U.S. law requires airlines operating international flights to or from the United States to provide travel document data for all customers via APIS. The United States also requires reporting the visiting address of all customers who are non-U.S. citizens and non-U.S. residents traveling to the United States.
Condition of passports
Passports must be in good condition. United may not accept passengers for international travel and may deny boarding if a passport is damaged beyond normal wear and tear and/or there is evidence of intentional or material alterations or mutilations. Examples of conditions of passports that may result in denied boarding include passports with significant tears, holes or stains, as well as any changes, obliterations or alterations, or any other damage that affects the integrity of the passport and/or the identification of the holder, such as the name, date of birth, citizenship and document number. For example, a passport with faded data, missing or severely torn, cut or chewed pages or cover, missing picture, picture which can be removed from under the laminate or one which requires tape or staples to hold it together, or which has been substantially damaged by liquids, chemicals or fire, may result in denied boarding. To ensure your travel plans are not interrupted, please make sure your passport is in good condition before you leave. For more information about U.S. passports, please visit the U.S. Department of State website.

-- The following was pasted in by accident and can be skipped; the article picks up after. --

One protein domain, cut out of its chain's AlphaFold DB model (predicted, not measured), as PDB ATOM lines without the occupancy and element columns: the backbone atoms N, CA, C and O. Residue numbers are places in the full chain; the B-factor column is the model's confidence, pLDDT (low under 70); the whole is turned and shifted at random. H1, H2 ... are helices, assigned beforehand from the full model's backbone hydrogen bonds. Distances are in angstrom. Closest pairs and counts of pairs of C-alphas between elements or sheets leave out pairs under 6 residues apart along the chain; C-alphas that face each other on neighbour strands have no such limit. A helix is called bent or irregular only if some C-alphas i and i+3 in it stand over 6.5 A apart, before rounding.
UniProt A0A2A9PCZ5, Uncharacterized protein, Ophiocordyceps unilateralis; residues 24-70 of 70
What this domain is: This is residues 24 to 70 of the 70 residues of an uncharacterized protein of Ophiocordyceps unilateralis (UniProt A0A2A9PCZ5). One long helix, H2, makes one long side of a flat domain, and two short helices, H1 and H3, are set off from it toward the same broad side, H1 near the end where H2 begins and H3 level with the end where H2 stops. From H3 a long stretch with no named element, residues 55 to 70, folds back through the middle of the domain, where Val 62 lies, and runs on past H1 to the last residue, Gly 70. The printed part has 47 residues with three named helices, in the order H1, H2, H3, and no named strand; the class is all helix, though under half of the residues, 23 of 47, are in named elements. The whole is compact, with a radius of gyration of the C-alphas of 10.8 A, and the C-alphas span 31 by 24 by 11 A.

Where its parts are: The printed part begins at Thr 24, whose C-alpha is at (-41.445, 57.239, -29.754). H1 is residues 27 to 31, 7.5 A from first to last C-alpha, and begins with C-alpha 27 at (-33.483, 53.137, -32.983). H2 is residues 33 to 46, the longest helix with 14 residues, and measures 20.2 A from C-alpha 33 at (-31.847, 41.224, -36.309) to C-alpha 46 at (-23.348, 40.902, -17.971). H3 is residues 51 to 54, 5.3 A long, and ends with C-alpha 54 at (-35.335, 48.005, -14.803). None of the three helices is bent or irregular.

Canada Passenger Protect Program
Since June 18, 2007, airlines have been required by regulation to implement Transport Canada's Passenger Protect Program. All passengers older than 12 must provide identification for comparison to a Specified Passenger List. Please go to www.passengerprotect.gc.ca for additional information.
Due to this Transport Canada regulation, all passengers traveling to or from Canada will be required to provide ID at the gate prior to boarding.
If you are planning to carry funds into or out of Australia, you must adhere to the following regulations:
- If asked by a Customs officer or police officer, you must report cheques, traveler’s cheques, money orders and any other negotiable instruments of any amount.
- You must always report cash amounts of 10,000 AUD or more (or foreign currency equivalent) using a form available at Customs. There is no limit to the amount of funds that you can carry into or out of Australia. Visit www.austrac.gov.au for more information.